The New Jersey political world today spun on its axis over the dissolution of the powerful Northeast Regional Council of Carpenters by the larger brotherhood, a move widely interpreted as the bouncing of John Ballantyne, the union’s executive secretary-treasurer, amid Democratic Party infighting and what one source cryptically described as “philosophical differences.”
What it boiled down was Ballantyne was too close to Governor Phil Murphy, who has an acrimonious political relationship with South Jersey, the regional fulcrum of New Jersey’s Building Trades community.
“He didn’t do everything they wanted,” a source told InsiderNJ, referring to Ballantyne. “They couldn’t keep him in their back pocket.”
This is a developing story, but the perception of the executive treasurer’s amicable ties to the Governor even as larger portions of the Building Trades oppose Murphy, caused some friction in an increasingly politically fractured state.
“He told the Governor’s Office he wasn’t going to sacrifice the good of the Carpenters to help George Norcross,” said a source, speaking on condition of anonymity.
Murphy’s support for Ballantyne to chair the powerful Sports and Exposition Authority didn’t help his cause upstairs internally.
The Carpenters’ decision to back New Directions, a group formed by the allies of Governor Phil Murphy, which Murphy foil Senate President Steve Sweeney (D-3) is convinced will try to humiliate those lawmakers who don’t back the Governor’s agenda, only fanned the flames. And Ballantyne’s support for the Governor’s choice of Tim Sullivan to head the New Jersey Economic Development Authority (EDA) further rankled Building Trades leadership who opposed Murphy on the pick.
Building Trades Prez Bill Mullen had hoped fellow high profile labor leaders would stand with him.
A Paterson product with his own North Jersey connections, Ballantyne didn’t.
The flip on the labor leader’s power switch happened suddenly today.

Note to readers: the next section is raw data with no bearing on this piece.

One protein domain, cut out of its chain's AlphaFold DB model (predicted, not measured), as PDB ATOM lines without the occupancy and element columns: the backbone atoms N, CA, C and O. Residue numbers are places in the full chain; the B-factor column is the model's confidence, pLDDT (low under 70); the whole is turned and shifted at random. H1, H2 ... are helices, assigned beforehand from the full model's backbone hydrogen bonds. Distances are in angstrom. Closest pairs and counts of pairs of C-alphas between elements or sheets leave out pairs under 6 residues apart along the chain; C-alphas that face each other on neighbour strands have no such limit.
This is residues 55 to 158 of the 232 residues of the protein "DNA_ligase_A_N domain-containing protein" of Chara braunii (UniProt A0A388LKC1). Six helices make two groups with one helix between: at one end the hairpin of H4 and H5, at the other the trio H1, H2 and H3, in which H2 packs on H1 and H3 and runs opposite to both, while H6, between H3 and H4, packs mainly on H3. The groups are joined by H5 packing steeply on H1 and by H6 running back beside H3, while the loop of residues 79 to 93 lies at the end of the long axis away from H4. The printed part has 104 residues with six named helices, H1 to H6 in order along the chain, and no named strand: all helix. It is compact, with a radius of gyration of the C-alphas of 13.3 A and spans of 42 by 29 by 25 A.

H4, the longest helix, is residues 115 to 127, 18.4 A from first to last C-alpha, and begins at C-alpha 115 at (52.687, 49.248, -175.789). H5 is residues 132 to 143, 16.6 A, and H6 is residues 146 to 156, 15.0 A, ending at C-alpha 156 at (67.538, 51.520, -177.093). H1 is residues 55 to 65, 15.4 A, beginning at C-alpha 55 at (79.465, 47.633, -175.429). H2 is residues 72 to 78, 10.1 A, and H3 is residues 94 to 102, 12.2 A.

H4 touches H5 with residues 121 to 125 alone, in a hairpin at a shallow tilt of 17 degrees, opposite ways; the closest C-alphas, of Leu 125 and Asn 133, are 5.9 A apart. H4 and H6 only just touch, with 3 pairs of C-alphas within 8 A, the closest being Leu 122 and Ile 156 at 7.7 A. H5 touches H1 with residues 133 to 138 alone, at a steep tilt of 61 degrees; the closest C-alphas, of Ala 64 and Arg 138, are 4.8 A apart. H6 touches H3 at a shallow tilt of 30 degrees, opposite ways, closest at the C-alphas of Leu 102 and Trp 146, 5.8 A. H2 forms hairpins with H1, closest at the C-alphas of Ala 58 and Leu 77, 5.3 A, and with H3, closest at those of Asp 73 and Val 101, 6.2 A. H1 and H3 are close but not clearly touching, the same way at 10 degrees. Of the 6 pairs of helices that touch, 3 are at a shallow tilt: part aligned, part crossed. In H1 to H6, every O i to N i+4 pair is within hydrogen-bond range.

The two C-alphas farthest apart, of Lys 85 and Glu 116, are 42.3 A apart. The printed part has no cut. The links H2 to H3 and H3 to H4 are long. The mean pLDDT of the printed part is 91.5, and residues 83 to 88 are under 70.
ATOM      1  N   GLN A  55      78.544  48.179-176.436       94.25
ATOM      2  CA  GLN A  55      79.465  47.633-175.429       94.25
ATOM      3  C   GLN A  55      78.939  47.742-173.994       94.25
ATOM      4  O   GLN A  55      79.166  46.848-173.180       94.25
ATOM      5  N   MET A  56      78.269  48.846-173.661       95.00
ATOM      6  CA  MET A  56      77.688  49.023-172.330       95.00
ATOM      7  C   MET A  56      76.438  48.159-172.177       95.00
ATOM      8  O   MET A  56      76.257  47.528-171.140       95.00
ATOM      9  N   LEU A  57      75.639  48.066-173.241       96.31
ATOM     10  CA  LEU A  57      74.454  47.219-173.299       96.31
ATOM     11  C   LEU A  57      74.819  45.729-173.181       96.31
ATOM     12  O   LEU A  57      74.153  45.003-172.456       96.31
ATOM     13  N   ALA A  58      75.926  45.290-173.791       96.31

In a letter released on the union’s website, Michael Capelli, vice-president, UBCJA Eastern District, noted the following:
“Effective May 30, 2018, the Northeast Regional Council of Carpenters (“Northeast Council”) has been dissolved and merged into the Keystone + Mountain + Lakes Regional Council (“Keystone Regional”), the New England Regional Council of Carpenters (“New England Council”), and the Eastern Millwright Regional Council (“Eastern Millwright Council”).
“Local unions formerly affiliated with the Northeast Council have been affiliated with one of the other councils,” added Capelli, who held the position occupied by Ballantyne prior to his own promotion within the labor union. “However, in very few cases, Keystone Council Locals and Northeast Council locals have been disbanded and merged into existing locals.”
To read the entirety of Capelli’s letter, please go here.
The impact of the political move had huge implications for a union organization whose leadership core includes Lizette Delgado Polanco (vice chair of the New Jersey Democratic State Committee), state Senator Troy Singleton (D-7), and Middlesex County Democratic Committee Chairman Kevin McCabe.
But sources singled out Ballantyne (now) and Delgado Polanco (later) as the two most obvious political casualties.
“They’re gone,” a source told InsiderNJ.
Delgado Polanco was not technically out as of Wednesday night, a source clarified.
The move occurred without a heads-up to members, according to carpenters on Facebook who claimed to have been blindsided.
“There were some philosophical issues,” a source told InsiderNJ.
The speed factor inevitably sparked questions about what ailed the organization internally.
But one source hinted that those so-called philosophical issues related to the fracture in the state Democratic Party, with the bigger Building Trades network defined statewide in no small part by strong political connectivity to South Jersey, a region of the state mostly split from the Democratic State Committee led by Chairman John Currie and his vice chair, Delgado Polanco.
A staunch ally of Governor Murphy, Currie and Senate President Sweeney have quarreled politically.
Delgado Polanco has had to walk a careful tightrope between both worlds, as vice chair of the party and that faction aligned more closely to the Governor, and as the political director of the Carpenters, a union that falls under the auspices of the Building Trades led by stout Sweeney ally Mullen.
A labor source played down that specific dimension of the story.
The powerful outfit with a coveted endorsement brand sustained a few high profile political losses lately, including the strikeout of member Tony Verrelli for an LD15 Assembly vacancy and a whiff by Walker Worthy in this month’s Trenton mayoral election.
But those on-the-ground parochial political fights had nothing to do ultimately with the direction the labor outfit took – and why.
“This has to do with consolidation of power against the Governor,” one source said unequivocally.